Bogor is a city 90 minutes south of Jakarta at the most southerly point of the commuter rail line. For 10,000 rupiah we caught the train to the city which is known for its botanical gardens. The Botanical Gardens contain some 15,000 different species of plants and trees, and 400 types of palms.

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The gardens are more of a grand park with many ponds across its 80 hectares.

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Some showcasing metre wide Lily Pads.

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The gardens are in Bogor’s city centre and are adjoined with the Istana Bogor, the presidential palace.

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We spent a couple of hours wandering around the cooler grounds of the gardens before heading back to Jakarta.

Next and for our final stop in Indonesia, the Island of Sumatra and the city of Padang, popular with surfers.

The Trail Wanderers

Bandung, West Java, Indonesia – Impressions

Our trip to Java’s third largest city by train provided us amazing views over vast valleys of volcanoes and rice patties. The beauty of inland Java is unbelievable and the locals on the train seemed to agree.

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Bandung, however, didn’t live up to this beauty. Like the other cities of Java, we knew little of the area before we arrived and were determined to see what it had to offer.

A City of Two Halves.
Bandung is loosely split in half by the railway lines.

The area south of the train lines is a mass of street vendors and crowded dirty streets. We were warned about pickpockets and narrowly avoided a group of smug youths and their attempt on the busy street. There was a sense of being crowded with a little bit of danger. There are large areas of construction and so many cars and motorbikes it was difficult to simply cross the road.

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But crossing to the north side it’s like you’ve just stepped out of the 3rd world into the West. On the north side there are malls, higher class shops and restaurants, prominent architecture and more importantly, a relative sense of safety. This is where the few tourist spots are and many of the city’s prominent buildings.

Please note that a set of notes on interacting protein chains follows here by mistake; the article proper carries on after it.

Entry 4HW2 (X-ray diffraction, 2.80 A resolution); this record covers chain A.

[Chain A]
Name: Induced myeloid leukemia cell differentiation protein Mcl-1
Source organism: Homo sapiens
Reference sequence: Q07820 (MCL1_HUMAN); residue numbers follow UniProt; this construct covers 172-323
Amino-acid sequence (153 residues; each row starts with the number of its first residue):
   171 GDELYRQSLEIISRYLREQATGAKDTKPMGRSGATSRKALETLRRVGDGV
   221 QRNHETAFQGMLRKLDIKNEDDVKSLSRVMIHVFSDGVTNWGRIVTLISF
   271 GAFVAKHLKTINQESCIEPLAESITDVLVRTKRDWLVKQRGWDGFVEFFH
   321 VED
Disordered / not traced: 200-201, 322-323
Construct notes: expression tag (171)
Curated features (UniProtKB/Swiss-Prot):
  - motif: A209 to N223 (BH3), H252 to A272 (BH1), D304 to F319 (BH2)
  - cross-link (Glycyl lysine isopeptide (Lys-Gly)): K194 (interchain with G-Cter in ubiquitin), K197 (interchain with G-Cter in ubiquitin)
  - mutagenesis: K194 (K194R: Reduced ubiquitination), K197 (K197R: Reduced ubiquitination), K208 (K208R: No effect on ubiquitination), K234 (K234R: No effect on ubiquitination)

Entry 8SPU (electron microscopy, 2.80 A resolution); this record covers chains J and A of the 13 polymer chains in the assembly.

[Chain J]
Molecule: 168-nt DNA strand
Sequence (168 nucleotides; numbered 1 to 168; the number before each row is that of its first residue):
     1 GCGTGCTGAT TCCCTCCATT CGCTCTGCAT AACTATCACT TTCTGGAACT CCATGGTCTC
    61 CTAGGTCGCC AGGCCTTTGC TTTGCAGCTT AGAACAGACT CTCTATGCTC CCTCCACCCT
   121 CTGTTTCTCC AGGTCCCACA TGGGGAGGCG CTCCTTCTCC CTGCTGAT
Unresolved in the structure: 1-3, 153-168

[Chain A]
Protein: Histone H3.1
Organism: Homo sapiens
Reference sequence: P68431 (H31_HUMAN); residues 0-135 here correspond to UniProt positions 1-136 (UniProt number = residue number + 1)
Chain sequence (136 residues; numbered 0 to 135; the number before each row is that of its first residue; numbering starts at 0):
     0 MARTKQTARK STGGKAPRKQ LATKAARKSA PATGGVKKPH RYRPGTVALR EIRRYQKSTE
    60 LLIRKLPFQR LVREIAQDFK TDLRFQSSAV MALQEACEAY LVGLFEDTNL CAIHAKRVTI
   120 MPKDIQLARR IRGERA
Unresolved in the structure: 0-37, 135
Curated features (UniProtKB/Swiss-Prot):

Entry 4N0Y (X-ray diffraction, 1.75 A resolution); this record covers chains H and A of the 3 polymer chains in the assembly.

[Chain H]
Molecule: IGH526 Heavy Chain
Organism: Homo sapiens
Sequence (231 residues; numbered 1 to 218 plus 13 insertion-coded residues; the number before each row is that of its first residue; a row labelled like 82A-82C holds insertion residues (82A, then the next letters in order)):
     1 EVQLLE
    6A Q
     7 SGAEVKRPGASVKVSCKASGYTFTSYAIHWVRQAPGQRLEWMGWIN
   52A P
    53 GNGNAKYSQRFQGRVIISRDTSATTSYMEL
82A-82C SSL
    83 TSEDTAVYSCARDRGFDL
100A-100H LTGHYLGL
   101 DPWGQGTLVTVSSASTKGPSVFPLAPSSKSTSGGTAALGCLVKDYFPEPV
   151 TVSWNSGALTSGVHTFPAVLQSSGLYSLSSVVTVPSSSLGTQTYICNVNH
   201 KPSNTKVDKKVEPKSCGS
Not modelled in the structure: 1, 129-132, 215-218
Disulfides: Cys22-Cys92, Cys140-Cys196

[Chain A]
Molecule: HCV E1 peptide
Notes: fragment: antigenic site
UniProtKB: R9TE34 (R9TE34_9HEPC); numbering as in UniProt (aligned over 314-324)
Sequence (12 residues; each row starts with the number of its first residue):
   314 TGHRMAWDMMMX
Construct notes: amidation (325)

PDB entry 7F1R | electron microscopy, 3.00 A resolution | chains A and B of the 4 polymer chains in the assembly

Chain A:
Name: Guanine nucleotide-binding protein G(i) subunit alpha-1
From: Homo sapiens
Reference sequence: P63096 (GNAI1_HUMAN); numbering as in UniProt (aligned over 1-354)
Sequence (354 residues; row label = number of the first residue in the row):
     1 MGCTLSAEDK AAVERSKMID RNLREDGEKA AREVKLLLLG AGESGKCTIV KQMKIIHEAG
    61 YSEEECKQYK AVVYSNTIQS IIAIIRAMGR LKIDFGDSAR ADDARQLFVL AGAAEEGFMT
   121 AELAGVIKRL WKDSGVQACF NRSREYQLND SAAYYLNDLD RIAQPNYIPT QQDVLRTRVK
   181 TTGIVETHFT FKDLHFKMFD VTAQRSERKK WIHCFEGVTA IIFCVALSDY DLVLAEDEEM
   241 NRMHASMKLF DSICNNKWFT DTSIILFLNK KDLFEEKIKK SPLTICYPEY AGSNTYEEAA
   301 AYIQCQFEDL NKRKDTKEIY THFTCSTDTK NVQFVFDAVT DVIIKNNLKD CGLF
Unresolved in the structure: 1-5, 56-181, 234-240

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Finding an Information Centre in the city is next to impossible. With the vague tourist map we had and absolutely no help from online maps, we walked around dirty, hot streets trying to find a hidden shop that turned out to be inside a mosque. When we found it, we were given little information beyond another copy of the map. We headed off determined to find something about the city that we liked.

Jalan Braga
Near the Information Centre we went to check out the south side’s only tourist spot, Braga Street. Called the Paris of Java, the street was made famous in the 1920s as a promenade street, lined with cafes, restaurants and boutique shops. Now, apparently, it’s the top place locals come to party. When we arrived on Jalan Braga we discovered that it had largely been dug up with dirt and the stink of sewage in many places. And adding to it was the stream of vehicles along what was left of the road.

Frustrated at our day’s efforts, we spied a bar and settled in for a beer before heading back to the hostel.

The next day, determined to find something to like about the Bandung, we set out across the north side with more of a plan.

Angkots
As you travel further west across Indonesia, the Bemos we’d first encountered in Surabaya are called Angkutan Kota meaning ‘city transport’ or Angkot for short. Similar to those in Surabaya the Angkots travel predetermined routes across the city for between Rp2,000 to Rp5,000 depending on how far you’re going. The problems are still the same… if you don’t know the routes, you could end up anywhere. Best to ask the driver just to be sure.